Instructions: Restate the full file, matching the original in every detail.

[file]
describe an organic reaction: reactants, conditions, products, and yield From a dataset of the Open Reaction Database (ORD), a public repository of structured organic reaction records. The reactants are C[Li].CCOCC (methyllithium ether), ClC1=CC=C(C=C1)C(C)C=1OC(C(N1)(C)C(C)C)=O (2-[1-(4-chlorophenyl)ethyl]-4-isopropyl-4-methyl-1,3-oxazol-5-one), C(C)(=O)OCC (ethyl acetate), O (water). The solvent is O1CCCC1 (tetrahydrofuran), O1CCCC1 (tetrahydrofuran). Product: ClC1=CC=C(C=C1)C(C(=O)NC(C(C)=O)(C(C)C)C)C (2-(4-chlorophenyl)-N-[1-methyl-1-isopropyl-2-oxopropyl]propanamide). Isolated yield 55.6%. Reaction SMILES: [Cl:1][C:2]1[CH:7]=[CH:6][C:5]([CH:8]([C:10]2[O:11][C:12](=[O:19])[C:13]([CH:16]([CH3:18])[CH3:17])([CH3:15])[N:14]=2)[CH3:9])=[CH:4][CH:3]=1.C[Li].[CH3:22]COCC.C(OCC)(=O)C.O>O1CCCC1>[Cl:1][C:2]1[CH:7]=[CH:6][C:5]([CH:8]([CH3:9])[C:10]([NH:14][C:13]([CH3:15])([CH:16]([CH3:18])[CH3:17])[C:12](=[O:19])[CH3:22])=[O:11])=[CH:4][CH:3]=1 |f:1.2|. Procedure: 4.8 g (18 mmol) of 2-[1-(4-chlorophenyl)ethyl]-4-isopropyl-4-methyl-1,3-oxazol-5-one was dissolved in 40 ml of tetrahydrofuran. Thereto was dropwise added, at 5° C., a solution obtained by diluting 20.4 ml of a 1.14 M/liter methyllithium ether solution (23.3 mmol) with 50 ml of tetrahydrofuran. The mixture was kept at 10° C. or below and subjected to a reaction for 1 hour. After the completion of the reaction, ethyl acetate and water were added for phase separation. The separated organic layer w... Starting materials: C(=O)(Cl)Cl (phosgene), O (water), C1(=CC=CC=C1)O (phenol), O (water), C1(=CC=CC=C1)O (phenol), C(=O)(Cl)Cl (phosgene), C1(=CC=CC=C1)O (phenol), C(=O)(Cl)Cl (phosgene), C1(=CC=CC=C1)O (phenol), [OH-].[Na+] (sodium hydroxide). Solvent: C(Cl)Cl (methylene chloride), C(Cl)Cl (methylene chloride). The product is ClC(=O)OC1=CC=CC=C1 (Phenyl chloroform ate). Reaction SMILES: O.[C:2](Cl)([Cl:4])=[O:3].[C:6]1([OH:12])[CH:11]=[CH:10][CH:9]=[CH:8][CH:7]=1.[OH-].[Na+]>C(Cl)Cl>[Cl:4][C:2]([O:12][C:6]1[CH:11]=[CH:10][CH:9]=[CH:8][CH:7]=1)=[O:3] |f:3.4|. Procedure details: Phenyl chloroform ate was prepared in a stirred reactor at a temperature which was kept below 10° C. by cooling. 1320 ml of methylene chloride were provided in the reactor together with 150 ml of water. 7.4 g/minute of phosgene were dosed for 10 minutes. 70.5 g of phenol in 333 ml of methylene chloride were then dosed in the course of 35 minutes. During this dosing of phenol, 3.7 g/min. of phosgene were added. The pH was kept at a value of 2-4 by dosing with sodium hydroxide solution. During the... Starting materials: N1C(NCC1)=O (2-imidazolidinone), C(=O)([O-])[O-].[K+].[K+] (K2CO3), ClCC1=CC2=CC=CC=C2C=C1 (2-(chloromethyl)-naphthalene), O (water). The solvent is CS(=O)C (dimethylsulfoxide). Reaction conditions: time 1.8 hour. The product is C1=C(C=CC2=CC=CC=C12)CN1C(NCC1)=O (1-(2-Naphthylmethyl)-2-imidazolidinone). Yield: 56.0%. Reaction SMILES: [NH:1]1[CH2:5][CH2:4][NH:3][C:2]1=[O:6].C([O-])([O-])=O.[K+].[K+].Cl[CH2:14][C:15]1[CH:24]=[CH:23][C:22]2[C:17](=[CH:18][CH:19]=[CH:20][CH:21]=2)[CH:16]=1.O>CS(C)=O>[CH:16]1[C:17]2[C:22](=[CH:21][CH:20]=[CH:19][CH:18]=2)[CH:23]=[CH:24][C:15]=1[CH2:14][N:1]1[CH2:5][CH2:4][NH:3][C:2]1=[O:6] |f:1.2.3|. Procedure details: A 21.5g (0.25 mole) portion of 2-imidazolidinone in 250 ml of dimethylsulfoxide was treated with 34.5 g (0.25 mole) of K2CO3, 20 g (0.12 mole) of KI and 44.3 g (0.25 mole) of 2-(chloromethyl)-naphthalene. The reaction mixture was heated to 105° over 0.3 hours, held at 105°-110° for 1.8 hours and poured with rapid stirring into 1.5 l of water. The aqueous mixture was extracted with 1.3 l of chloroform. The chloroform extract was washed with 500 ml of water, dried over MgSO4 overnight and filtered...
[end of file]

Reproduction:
describe an organic reaction: reactants, conditions, products, and yield From a dataset of the Open Reaction Database (ORD), a public repository of structured organic reaction records. The reactants are C[Li].CCOCC (methyllithium ether), ClC1=CC=C(C=C1)C(C)C=1OC(C(N1)(C)C(C)C)=O (2-[1-(4-chlorophenyl)ethyl]-4-isopropyl-4-methyl-1,3-oxazol-5-one), C(C)(=O)OCC (ethyl acetate), O (water). The solvent is O1CCCC1 (tetrahydrofuran), O1CCCC1 (tetrahydrofuran). Product: ClC1=CC=C(C=C1)C(C(=O)NC(C(C)=O)(C(C)C)C)C (2-(4-chlorophenyl)-N-[1-methyl-1-isopropyl-2-oxopropyl]propanamide). Isolated yield 55.6%. Reaction SMILES: [Cl:1][C:2]1[CH:7]=[CH:6][C:5]([CH:8]([C:10]2[O:11][C:12](=[O:19])[C:13]([CH:16]([CH3:18])[CH3:17])([CH3:15])[N:14]=2)[CH3:9])=[CH:4][CH:3]=1.C[Li].[CH3:22]COCC.C(OCC)(=O)C.O>O1CCCC1>[Cl:1][C:2]1[CH:7]=[CH:6][C:5]([CH:8]([CH3:9])[C:10]([NH:14][C:13]([CH3:15])([CH:16]([CH3:18])[CH3:17])[C:12](=[O:19])[CH3:22])=[O:11])=[CH:4][CH:3]=1 |f:1.2|. Procedure: 4.8 g (18 mmol) of 2-[1-(4-chlorophenyl)ethyl]-4-isopropyl-4-methyl-1,3-oxazol-5-one was dissolved in 40 ml of tetrahydrofuran. Thereto was dropwise added, at 5° C., a solution obtained by diluting 20.4 ml of a 1.14 M/liter methyllithium ether solution (23.3 mmol) with 50 ml of tetrahydrofuran. The mixture was kept at 10° C. or below and subjected to a reaction for 1 hour. After the completion of the reaction, ethyl acetate and water were added for phase separation. The separated organic layer w... Starting materials: C(=O)(Cl)Cl (phosgene), O (water), C1(=CC=CC=C1)O (phenol), O (water), C1(=CC=CC=C1)O (phenol), C(=O)(Cl)Cl (phosgene), C1(=CC=CC=C1)O (phenol), C(=O)(Cl)Cl (phosgene), C1(=CC=CC=C1)O (phenol), [OH-].[Na+] (sodium hydroxide). Solvent: C(Cl)Cl (methylene chloride), C(Cl)Cl (methylene chloride). The product is ClC(=O)OC1=CC=CC=C1 (Phenyl chloroform ate). Reaction SMILES: O.[C:2](Cl)([Cl:4])=[O:3].[C:6]1([OH:12])[CH:11]=[CH:10][CH:9]=[CH:8][CH:7]=1.[OH-].[Na+]>C(Cl)Cl>[Cl:4][C:2]([O:12][C:6]1[CH:11]=[CH:10][CH:9]=[CH:8][CH:7]=1)=[O:3] |f:3.4|. Procedure details: Phenyl chloroform ate was prepared in a stirred reactor at a temperature which was kept below 10° C. by cooling. 1320 ml of methylene chloride were provided in the reactor together with 150 ml of water. 7.4 g/minute of phosgene were dosed for 10 minutes. 70.5 g of phenol in 333 ml of methylene chloride were then dosed in the course of 35 minutes. During this dosing of phenol, 3.7 g/min. of phosgene were added. The pH was kept at a value of 2-4 by dosing with sodium hydroxide solution. During the... Starting materials: N1C(NCC1)=O (2-imidazolidinone), C(=O)([O-])[O-].[K+].[K+] (K2CO3), ClCC1=CC2=CC=CC=C2C=C1 (2-(chloromethyl)-naphthalene), O (water). The solvent is CS(=O)C (dimethylsulfoxide). Reaction conditions: time 1.8 hour. The product is C1=C(C=CC2=CC=CC=C12)CN1C(NCC1)=O (1-(2-Naphthylmethyl)-2-imidazolidinone). Yield: 56.0%. Reaction SMILES: [NH:1]1[CH2:5][CH2:4][NH:3][C:2]1=[O:6].C([O-])([O-])=O.[K+].[K+].Cl[CH2:14][C:15]1[CH:24]=[CH:23][C:22]2[C:17](=[CH:18][CH:19]=[CH:20][CH:21]=2)[CH:16]=1.O>CS(C)=O>[CH:16]1[C:17]2[C:22](=[CH:21][CH:20]=[CH:19][CH:18]=2)[CH:23]=[CH:24][C:15]=1[CH2:14][N:1]1[CH2:5][CH2:4][NH:3][C:2]1=[O:6] |f:1.2.3|. Procedure details: A 21.5g (0.25 mole) portion of 2-imidazolidinone in 250 ml of dimethylsulfoxide was treated with 34.5 g (0.25 mole) of K2CO3, 20 g (0.12 mole) of KI and 44.3 g (0.25 mole) of 2-(chloromethyl)-naphthalene. The reaction mixture was heated to 105° over 0.3 hours, held at 105°-110° for 1.8 hours and poured with rapid stirring into 1.5 l of water. The aqueous mixture was extracted with 1.3 l of chloroform. The chloroform extract was washed with 500 ml of water, dried over MgSO4 overnight and filtered...